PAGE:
In the second half of the first millennium CE Japan experienced a florescence of artistic creativity associated with the development of Buddhism. Dr Chan gave us an immersive experience of this richness through examining the art associated with just one building, the Nan’endō, within the temple complex of Kōfukuji in the ancient capital of Nara. This octagonal structure, in translation Southern Round Hall, was first constructed in 813 as a memorial by leading members of the Northern Fujiwara clan, a branch of the socially and politically dominant family during the Heian period (CE 794-1185). The Fujiwara clan earlier founded Kōfukuji as the family temple in 710 and as a centre for the Hossō Buddhist sect. Dr Chan’s research has focused around two primary questions: first, in what ways did the visual programme of the Nan’endō engage with the commemorative practices of the clan? Second, how was memory of the dead conveyed through the material form of the building and its images? In exploring this she focused on the rich seam of information, both textual and visual, held within the temple’s archives.
At the centre of the Nan’endō, dominating the interior, is the multi-armed statue of the Fukūkenjaku Kannon, its name meaning, ‘Kannon whose rope is never empty’. This refers to the lasso used by this bodhisattva to save sentient beings. Flanking the Kannon are sculptures of the four Guardian Kings and behind those of six monks and eight paintings representing patriarchs from three Buddhist sects, Hossō, Shingon and Tensai. Both the Nan’endō and the bronze lantern dating from 816 lying outside of its entrance represent death and memorial. Dr Chan suggested that the form of the building emulates circular stupas in India constructed to store the ashes of the Buddha; a tradition predating the transformation in China of the form into pagodas, tower like structures built using Chinese timber-framing techniques. Both Endōs and pagodas share features such as an apex roof jewel that emphasise their memorial symbolism.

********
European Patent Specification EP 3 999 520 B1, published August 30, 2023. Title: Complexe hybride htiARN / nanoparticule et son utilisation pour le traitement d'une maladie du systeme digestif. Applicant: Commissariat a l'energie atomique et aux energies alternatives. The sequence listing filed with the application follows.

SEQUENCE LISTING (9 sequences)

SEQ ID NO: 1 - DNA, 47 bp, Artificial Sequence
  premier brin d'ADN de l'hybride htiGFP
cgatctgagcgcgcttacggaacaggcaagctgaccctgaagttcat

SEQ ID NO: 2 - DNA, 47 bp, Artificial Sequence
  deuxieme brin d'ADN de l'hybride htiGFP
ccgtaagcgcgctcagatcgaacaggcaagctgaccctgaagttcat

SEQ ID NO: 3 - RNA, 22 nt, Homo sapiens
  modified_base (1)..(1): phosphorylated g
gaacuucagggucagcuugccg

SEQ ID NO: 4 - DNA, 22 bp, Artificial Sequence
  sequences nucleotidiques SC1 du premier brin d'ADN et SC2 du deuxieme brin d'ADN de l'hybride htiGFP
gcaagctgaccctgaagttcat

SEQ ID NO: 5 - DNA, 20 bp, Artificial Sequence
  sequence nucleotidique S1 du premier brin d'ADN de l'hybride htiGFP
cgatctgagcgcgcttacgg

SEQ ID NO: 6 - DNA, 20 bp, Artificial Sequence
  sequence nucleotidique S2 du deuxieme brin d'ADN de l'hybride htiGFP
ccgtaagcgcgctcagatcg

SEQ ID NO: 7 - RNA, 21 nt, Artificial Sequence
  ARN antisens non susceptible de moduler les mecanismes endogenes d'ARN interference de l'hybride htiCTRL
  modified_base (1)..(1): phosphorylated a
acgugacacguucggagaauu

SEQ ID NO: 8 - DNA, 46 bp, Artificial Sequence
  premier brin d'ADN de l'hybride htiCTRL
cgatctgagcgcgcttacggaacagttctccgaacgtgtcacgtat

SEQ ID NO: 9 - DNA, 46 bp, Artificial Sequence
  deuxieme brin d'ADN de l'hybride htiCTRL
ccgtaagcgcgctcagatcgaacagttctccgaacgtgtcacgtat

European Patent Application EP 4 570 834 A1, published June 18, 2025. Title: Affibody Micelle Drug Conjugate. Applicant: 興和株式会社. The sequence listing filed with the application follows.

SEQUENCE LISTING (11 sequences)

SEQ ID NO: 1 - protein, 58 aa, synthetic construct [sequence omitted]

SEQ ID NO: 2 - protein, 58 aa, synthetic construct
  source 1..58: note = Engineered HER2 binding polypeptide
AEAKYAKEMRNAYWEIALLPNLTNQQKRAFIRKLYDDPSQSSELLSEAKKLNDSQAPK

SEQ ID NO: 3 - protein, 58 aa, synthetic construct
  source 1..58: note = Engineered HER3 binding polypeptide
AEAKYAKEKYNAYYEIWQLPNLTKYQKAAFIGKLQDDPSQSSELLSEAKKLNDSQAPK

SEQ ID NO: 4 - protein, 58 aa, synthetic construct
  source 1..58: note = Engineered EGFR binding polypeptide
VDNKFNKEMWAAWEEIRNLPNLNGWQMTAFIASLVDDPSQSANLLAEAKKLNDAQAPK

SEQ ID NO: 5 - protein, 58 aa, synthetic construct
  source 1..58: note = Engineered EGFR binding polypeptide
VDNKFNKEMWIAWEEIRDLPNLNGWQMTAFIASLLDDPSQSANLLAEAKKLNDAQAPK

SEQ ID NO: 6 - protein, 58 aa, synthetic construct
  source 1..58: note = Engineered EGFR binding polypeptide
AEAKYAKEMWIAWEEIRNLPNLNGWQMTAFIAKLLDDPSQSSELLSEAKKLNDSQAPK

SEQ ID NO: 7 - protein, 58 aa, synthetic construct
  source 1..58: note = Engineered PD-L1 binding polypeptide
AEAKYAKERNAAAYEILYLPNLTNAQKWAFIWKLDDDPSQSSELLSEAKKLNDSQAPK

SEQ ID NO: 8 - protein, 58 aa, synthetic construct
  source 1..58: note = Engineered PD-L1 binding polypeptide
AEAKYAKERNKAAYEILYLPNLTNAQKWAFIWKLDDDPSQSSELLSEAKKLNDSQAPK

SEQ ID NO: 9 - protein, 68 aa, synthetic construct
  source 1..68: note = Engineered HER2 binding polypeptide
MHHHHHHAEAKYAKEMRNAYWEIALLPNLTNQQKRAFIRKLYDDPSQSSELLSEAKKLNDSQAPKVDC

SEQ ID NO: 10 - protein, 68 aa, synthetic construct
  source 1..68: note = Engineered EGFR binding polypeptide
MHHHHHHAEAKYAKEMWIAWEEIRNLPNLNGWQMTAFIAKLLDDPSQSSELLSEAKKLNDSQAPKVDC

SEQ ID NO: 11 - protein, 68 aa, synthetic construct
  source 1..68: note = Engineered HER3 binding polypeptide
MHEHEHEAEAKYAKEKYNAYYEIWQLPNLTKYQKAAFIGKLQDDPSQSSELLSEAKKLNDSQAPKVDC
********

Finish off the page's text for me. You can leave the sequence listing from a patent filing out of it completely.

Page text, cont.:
The historical sources are not straightforward on the reasons for the Nan’endō’s creation. Contradictory accounts tell first that Fujiwara no Fuyutsugu finished it in 813 to honour the vow that his father, Uchimaro (756-812), had made to build it, but who died a year before its completion. A different narrative states that the Nan’endō was constructed as a new venue for the Fukūkenjaku Kannon that had been housed in the Lecture Hall at Kōfukuji but remain mute as to why or when the Kannon was first made and then moved. Dr Chan resolved this apparent paradox venturing that the second explanation is more likely, as the Kannon statue was associated with the first two patriarchs of the Northern Fujiwara Clan. The Nan’endō was first planned and designed under the auspices of Uchimaro to commemorate his ancestors but, when he died, was dedicated specifically as a memorial to him by his sons. This interpretation is further strengthened by an inscription on the hexagonal lantern stating it was commissioned by Uchimaro’s second son, Fujiwara no Manatsu. The tone of the inscription indicates that the karmic merit generated through creation of the building and the lantern itself was to accrue to the Northern Fujiwara ancestors in general but also implies that it should be perhaps specifically accounted to Uchimaro, as it was his will that was being followed.
The memorial function of the Nan’endō is also pronounced in the nature of the religious activities that take place within it, known as tsuizen kuyō, a term which has a layered meaning encompassing memorial offerings by the living to accrue merit (inherent in the Buddhist concept of karma) for the salvation of the dead. This idea is visually manifested by the interior art within the Nan’endō. The six monk sculptures are continuously giving offerings and veneration, as seen in the two examples holding censors. Dr Chan coins the phrase ‘merit making machines’ to describe the purposeful nature of the art within the Nan’endō. A particular ritual, the Hokke-e, was initiated by Fuyutsugu in 817 to pray for Uchimaro’s salvation. It consists of a sequence of lectures from the Lotus Sutra as a performance of tsuizen kuyō lasting seven days incorporating lectures and debates.
Octogon’s were associated with the imperial rule, with several examples of tombs (kofun), shaped like this, dating from the late 7th and early 8th centuries in Kansai, constructed for Yamato rulers such as the Gobyōno Kofun in Kyoto, built for the Emperor Tenji. This symbolism is still in use today in the form of the takamikura, the elevated throne and pavilion used during the recent enthronement ceremony of the new emperor Reiwa.
Dr Chan gave us a fascinating and stimulating account of the origins of this famous and inspiring building. In this time of staying at home, her lecture transported us in space and time from our living rooms to Nara in early Heian Japan.
Research Fellow, Centre for Archaeology & Heritage, Sainsbury Institute for the Study of Japanese Arts and Cultures
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